Real GDP per capita since 1870
The growth rate of real GDP per capita in the biggest OECD countries is represented as a sum of two components – a steadily decreasing trend and fluctuations related to the change in some specific age population. The long term trend in the growth rate is modelled by an inverse function of real GDP per capita with a constant numerator. This numerator is equivalent to a constant annual increment of real GDP per capita. For the most advanced economies, the GDP estimates between 1950 and 2007 have shown very weak and statistically insignificant linear trends (both positive and negative) in the annual increment. The fluctuations around relevant mean increments are characterized by practically normal distribution. For many countries, there exist historical estimates of real GDP since 1870. These estimates extend the time span of our analysis together with a few new estimates from 2008 to 2011. There are severe structural breaks in the corresponding time series between 1940 and 1950, with the slope of linear regression increasing by a factor of 4.0 (Switzerland) to 22.1 (Spain). Therefore, the GDP estimates before 1940 and after 1950 have been analysed separately. All findings of the original study are validated by the newly available data. The most important is that all slopes (except that for Australia after 1950) of the regression lines obtained for the annual increments of real GDP per capita are small and statistically insignificant, i.e. one cannot reject the null hypothesis of a zero slope and thus constant increment. Hence the growth in real GDP per capita is a linear one since 1870 with a break in slope between 1940 and 1950.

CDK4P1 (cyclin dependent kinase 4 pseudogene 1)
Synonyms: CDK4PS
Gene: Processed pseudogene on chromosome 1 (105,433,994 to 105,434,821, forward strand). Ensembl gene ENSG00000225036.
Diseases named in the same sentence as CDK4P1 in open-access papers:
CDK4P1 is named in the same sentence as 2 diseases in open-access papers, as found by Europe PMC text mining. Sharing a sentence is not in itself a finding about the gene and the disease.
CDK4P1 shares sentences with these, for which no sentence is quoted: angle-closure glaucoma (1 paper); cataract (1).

|Date of creation:||25 May 2012|
|Date of revision:|
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"GDP growth rate and population,"
42, ECINEQ, Society for the Study of Economic Inequality.
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